When Jeff Bezos announced last week that he and his wife, MacKenzie Bezos, would create and operate a national network of Montessori preschools, few were more surprised than Montessori organizations and leaders themselves.
In a statement released on Twitter, Mr. Bezos, the chief executive of Amazon and the wealthiest person in the world, said the preschools would be “in underserved communities.” He continued, “We’ll use the same set of principles that have driven Amazon. Most important among those will be genuine, intense customer obsession. The child will be the customer.”
News of the initiative, called the Bezos Day One Fund, came with an eye-popping commitment: $2 billion, some of which will support organizations that help homeless families.
But with high-profile education gifts from tech titans like Bill Gates and Mark Zuckerberg not always going according to plan, Mr. Bezos’ announcement, the corporate language he used in it and the many unanswered questions it raised have made some in the education world wary. Leaders of a half-dozen prominent Montessori groups said that although they were excited by Mr. Bezos’ commitment to Montessori, they had not yet spoken to the Bezos family or their representatives, and did not know which Montessori experts, if any, were advising the project.
Rebecca Pelton, president of the Montessori Accreditation Council for Teacher Education, said a key challenge would be recruiting and training enough quality teachers to staff the network’s schools. She warned against online-only teacher-training programs, which have proliferated, but may not offer hands-on student teaching experience in Montessori classrooms.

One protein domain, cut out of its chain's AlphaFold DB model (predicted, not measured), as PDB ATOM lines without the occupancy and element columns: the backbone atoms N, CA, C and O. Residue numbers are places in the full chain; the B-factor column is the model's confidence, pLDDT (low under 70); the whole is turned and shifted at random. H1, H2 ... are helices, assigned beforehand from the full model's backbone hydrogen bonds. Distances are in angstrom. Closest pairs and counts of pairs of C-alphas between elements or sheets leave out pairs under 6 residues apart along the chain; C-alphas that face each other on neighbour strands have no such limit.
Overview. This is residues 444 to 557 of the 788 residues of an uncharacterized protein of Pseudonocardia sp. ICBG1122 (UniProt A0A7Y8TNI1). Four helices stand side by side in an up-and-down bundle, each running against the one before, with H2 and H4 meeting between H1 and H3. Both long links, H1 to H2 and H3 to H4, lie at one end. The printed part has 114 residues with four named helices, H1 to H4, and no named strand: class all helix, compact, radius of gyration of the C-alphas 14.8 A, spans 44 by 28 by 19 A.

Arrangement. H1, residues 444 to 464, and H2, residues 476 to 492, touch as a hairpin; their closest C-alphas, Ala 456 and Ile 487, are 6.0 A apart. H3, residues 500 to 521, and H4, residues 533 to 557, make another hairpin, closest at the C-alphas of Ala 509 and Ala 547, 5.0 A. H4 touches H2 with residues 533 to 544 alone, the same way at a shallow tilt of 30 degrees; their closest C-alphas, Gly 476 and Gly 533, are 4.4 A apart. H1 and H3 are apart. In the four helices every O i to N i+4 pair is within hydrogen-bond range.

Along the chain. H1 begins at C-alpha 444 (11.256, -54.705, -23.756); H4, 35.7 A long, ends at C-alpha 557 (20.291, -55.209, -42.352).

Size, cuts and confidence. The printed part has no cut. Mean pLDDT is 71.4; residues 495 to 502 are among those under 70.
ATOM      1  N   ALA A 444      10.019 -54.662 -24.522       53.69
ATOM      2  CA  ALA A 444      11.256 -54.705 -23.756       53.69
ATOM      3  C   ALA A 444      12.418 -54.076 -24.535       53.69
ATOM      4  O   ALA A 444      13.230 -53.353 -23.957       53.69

Still, Dr. Pelton said, “I have faith that he’s going to do the research and ask the right questions.”
Montessori’s unique combination of freedom and rigidity — a famously “child-centered” practice with a host of rules and restrictions — can make its classrooms look drastically different from traditional ones.
Students span a three-year age range, say, between 3 and 5. Dressing up or talking about fairies or superheroes is not allowed. Instead of a play kitchen, there may be a real one, where students might pour their own juice into a glass cup, not a plastic one, so that they will learn the lesson that a glass can break if they are careless.
And every day, students get three-hour blocks of unscheduled, uninterrupted “work” time — the word “play” is not used — in which they are free to choose their activities, whether finger-painting or sorting wooden pegs.